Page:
At secondary school, I had the opportunity to choose between home economics and agricultural science. I chose the latter because I couldn’t stand sewing, anymore. For I had lived through the years of our nanny’s teachings and passion for mending torn fabrics, by hand. I wanted none of it.
Instead I tended a garden and fiercely made sure no-one trampled on it. I was rather too happy with my success at warding off animal pests that I ignored the tiny weeds as insignificant. And so, it was with the sting of a nettle that I learned friends can simply detest your blooming tomatoes. Those were my youth days.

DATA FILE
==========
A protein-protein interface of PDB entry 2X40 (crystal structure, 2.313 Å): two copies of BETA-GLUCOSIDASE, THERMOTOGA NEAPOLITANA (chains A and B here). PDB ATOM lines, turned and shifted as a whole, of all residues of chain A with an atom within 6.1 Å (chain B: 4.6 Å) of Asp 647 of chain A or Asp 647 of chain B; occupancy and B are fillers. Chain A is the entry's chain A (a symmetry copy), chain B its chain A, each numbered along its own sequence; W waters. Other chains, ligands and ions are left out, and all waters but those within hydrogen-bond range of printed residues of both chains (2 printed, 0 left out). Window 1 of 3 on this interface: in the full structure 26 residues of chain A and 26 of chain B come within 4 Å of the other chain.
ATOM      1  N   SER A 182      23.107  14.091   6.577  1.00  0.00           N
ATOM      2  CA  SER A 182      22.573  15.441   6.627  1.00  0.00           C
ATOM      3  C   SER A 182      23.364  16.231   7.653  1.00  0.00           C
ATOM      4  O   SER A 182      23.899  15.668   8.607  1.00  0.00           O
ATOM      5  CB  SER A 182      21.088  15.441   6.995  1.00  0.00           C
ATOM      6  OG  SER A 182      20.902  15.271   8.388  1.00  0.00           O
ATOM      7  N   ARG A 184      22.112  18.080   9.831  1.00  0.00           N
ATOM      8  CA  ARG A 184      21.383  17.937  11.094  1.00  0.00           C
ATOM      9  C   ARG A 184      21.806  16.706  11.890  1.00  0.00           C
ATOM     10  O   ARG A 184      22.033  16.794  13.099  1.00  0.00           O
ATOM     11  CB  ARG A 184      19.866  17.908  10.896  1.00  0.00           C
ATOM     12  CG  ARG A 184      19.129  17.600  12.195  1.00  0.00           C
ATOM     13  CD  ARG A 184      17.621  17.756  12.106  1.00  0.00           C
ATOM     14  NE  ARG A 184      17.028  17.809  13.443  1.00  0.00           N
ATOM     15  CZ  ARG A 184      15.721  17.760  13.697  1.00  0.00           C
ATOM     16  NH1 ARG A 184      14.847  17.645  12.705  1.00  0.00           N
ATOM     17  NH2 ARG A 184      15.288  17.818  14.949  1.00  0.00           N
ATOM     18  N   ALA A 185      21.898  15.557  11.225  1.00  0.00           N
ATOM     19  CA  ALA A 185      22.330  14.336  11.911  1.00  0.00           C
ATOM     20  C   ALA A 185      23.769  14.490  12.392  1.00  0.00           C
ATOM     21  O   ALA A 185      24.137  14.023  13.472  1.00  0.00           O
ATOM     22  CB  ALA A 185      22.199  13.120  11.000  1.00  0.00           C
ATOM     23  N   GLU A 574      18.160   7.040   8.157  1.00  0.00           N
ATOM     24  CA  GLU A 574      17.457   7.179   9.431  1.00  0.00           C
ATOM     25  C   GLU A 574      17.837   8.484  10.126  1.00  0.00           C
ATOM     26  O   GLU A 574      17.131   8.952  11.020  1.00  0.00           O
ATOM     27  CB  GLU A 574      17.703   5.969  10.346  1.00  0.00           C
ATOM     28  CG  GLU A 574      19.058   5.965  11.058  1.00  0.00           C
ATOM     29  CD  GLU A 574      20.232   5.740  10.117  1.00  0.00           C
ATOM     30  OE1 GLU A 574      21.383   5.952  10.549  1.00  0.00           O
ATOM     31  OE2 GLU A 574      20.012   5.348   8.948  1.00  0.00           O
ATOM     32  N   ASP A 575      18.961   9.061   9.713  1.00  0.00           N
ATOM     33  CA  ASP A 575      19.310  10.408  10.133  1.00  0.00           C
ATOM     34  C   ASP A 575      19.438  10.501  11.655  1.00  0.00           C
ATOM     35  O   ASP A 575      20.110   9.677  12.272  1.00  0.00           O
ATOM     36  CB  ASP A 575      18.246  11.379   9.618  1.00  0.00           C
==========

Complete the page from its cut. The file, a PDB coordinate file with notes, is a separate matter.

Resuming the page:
My father used to say, “You don’t just sit in the shade and marvel at your garden. You have to pick up the hoe, and constantly do the work.” So, weeding became my pastime. But what does that have to do with the darning stitch?
In my adult life, I would learn that family too can simply resent your flipping blooming tomatoes. And that it’s still easy to be blindsided, more especially by unconventional conversations around you.
Looking back, it is my nanny I owe a debt of gratitude. Because from time to time, I pick up the thread and needle, and mend holes in my heart.
note: This is a personal essay (215 words) written for Telling Tales with Magaly Guerrero; a Pantry of Prose, and a response to the prompt Stitches.